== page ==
On Thursday evening, the New York Young Republican Club held its 108th annual gala, in person.
It did not feature Sarah Palin, who had been booked for the event but canceled because of concerns about flying to the New York area from Alaska in the middle of a pandemic, according to someone familiar with her thinking.
It was not held at the Caldwell Factory, the site listed on the club’s Facebook page. A spokesman for the venue, in the Chelsea neighborhood of Manhattan, said that management had “no knowledge of this event,” adding that no events had been booked there for months.
The only certitude about the gala was that it had morphed into one of the more controversial party-planning decisions in New York City history — and, in the end, the event was not even held in the state.
With a second coronavirus wave bearing down on New York, the Young Republican Club — by insisting on staging an in-person party — has thrust itself into a politically charged culture war over masks, social distancing and the virus.
When New York City officials questioned the event, the 26-year-old president of the group, Gavin M. Wax, hurled a Yiddish vulgarity at Brad Hoylman, a Democratic state senator. His club referred to a former city councilman and other Jewish critics as “court Jews.” (Mr. Wax is also Jewish.)
And when Ms. Palin canceled, Mr. Wax quickly found a replacement: Representative Matt Gaetz of Florida, a close ally of President Trump who, in the early days of the pandemic, wore a gas mask on the floor of Congress as he prepared to vote on coronavirus relief legislation.
“I’m honored to be invited, and I’m looking forward to the event,” Mr. Gaetz said in a prepared statement.
New York’s regulations surrounding the virus allow the club to hold an event in a restaurant or similar facility in many areas of the city, provided the gathering does not exceed 25 percent of the venue’s capacity or 50 people, whichever is fewer. In-home gatherings are limited to 10 people.
Mr. Wax declined to disclose the location of Thursday evening’s event, citing concerns “about the safety of our guests from violent left-wing attacks.”
Mr. Wax also refused to say how many would actually attend, but at least 65 people had indicated on the group’s Facebook page that they were planning to be at the event, as The Daily Beast reported. That would exceed New York’s 50-person maximum.
Mr. Wax declined to be interviewed by phone. But in a series of text messages, Twitter direct messages, tweets and emails, he insisted that the club was following virus protocols and that Democrats were hypocritically trying to shut down the party, even as they themselves took part in seemingly ill-advised indoor events.
“As it stands now we are legally within our right to hold this gala, following all the necessary precautions,” Mr. Wax said. “Other events have gone on indoors, ours is only receiving attention because we are a Young Republican club.”
Mr. Wax said Mr. Gaetz would appear in person, but it was not clear how he could do so in New York or New Jersey while also abiding by the state’s quarantine rules. Were Mr. Gaetz to fly in from Florida, New York state rules would require him to go into quarantine for at least three days and, without testing, for as many as 14. New Jersey asks visitors from out of state to go into quarantine for 14 days, too.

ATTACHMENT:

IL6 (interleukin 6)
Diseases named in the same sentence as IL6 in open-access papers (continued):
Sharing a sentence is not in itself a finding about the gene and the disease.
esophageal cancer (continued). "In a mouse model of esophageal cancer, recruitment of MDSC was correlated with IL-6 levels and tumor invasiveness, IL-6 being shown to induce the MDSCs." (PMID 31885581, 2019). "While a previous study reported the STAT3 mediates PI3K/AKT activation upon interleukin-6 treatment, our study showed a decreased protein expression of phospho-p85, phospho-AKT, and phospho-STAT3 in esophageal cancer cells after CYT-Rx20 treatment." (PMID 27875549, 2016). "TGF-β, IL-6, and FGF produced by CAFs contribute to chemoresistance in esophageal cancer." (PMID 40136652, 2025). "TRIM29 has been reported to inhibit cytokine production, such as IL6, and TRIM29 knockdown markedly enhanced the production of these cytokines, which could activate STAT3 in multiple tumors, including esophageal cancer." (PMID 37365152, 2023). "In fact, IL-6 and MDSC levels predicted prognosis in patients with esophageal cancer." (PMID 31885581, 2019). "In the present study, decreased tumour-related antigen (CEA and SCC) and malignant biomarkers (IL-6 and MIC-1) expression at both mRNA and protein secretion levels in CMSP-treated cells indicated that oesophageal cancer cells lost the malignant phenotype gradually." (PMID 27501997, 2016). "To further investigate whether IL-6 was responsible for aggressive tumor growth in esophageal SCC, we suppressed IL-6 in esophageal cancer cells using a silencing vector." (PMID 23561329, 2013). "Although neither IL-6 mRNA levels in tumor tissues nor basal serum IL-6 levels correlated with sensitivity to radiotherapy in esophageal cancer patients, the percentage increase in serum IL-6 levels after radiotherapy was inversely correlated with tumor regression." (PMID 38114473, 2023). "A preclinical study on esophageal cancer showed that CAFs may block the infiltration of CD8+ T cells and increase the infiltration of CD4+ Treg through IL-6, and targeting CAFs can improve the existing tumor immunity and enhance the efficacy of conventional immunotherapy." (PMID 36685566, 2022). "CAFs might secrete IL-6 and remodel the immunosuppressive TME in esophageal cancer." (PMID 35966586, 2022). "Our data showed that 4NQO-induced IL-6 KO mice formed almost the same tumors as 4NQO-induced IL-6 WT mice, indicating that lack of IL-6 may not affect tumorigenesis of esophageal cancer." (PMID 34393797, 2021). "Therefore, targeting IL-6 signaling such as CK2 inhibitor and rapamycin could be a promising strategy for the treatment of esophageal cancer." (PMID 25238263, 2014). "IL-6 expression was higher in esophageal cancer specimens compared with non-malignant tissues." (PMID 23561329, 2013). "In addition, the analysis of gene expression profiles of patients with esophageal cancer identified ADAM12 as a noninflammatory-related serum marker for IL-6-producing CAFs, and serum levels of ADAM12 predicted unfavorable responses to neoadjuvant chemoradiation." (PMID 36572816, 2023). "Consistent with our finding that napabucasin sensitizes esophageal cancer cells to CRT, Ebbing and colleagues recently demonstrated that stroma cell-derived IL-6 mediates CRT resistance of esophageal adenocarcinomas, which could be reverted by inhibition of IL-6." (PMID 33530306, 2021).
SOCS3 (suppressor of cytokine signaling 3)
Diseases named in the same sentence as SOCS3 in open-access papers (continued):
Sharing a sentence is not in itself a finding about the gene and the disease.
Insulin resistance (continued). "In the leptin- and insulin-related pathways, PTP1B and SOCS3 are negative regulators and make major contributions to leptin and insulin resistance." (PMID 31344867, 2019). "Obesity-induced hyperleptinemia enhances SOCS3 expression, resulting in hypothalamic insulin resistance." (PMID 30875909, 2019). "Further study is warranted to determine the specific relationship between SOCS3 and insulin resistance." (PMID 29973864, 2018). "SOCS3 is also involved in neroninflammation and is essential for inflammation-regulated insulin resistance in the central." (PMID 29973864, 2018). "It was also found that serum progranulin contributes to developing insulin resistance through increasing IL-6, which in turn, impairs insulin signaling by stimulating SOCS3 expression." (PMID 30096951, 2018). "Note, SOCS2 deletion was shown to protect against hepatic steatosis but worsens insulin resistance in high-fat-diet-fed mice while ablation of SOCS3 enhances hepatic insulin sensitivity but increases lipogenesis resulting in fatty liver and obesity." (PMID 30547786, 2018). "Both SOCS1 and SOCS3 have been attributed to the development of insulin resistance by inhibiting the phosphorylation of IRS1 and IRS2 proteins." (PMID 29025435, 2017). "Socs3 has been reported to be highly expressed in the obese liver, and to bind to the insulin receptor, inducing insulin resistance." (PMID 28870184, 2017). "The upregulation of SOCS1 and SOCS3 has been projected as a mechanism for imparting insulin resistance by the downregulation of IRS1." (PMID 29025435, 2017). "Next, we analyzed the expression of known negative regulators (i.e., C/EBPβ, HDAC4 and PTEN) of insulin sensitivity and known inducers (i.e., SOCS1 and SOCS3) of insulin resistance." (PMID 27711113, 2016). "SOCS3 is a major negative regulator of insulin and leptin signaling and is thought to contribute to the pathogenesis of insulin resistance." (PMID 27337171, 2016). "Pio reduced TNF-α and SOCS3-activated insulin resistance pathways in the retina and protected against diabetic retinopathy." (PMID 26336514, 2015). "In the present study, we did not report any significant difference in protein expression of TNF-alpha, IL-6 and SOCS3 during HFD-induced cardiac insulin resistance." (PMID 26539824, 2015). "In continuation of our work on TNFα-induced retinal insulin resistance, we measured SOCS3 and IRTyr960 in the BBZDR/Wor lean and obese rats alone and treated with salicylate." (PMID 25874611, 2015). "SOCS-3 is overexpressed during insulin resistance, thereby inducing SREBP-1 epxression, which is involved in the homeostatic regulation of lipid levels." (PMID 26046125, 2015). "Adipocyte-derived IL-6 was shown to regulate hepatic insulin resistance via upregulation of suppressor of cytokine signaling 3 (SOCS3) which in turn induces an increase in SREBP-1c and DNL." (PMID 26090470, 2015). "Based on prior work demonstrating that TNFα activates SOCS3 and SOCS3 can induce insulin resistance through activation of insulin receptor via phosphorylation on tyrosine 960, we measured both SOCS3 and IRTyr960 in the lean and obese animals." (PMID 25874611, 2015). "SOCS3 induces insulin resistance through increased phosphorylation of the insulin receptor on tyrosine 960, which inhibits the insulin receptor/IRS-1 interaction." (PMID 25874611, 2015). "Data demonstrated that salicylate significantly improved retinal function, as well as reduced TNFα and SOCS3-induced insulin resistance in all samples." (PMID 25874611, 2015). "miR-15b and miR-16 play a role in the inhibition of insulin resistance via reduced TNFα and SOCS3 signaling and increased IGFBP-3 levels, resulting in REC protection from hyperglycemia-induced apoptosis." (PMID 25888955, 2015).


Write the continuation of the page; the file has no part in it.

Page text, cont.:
The event’s other headline speaker was James O’Keefe, the conservative activist who runs the New York-based Project Veritas. He also declined to confirm his attendance.
At first, Project Veritas’s communications director, Neil McCabe, said that Mr. O’Keefe was unavailable for comment and that “his schedule is private.”
Afterward, Mr. O’Keefe called and offered a New York Times reporter the opportunity to spy on The Times for Project Veritas.
“We’d love to give you one of our hidden cameras, and maybe you could speak with Mr. Baquet,” he said, referring to Dean Baquet, the paper’s executive editor. (The reporter declined.)
Elected New York City officials like Mr. Hoylman, whose district includes Caldwell Factory, the event space listed on Facebook, and whose aunt died of the coronavirus, reacted with disbelief when they caught wind of the planned shindig.
“I found it jaw-dropping that any group would organize an in-person gathering that could be a superspreader event, particularly a political organization that should be sensitive to these types of public concerns,” he said in an interview.
Mr. Wax said that the club had begun planning the event last December and had “gone through a few venues over the last 12 months.”
The person familiar with Ms. Palin’s decision to cancel said that it was her impression that the event had been moved to New Jersey.
By Thursday night, that much became clear. A New York City Patch reporter tweeted an image of an invitation for the gala, featuring the venue’s name and the guests of honor, Mr. Gaetz and Mr. O’Keefe, who both appeared at the event.
Images posted on Twitter showed attendees gathered inside Maritime Parc in Liberty State Park in Jersey City, seated and standing close together and wearing no masks.
New Jersey limits indoor gatherings during the pandemic to 10 people. An exception for “religious and political activities protected under the First Amendment” allows for indoor gatherings to 25 percent of a room’s capacity or 150 people, whichever is lower.
Indoor, maskless gatherings of more than 10 people without social distancing are forbidden.
One guest, Joel Fischer, posed for a selfie with Mr. Gaetz and used the image to send a message to Gov. Andrew M. Cuomo, a Democrat.
“Hey @NYGovCuomo,” he wrote. “Come and get me.”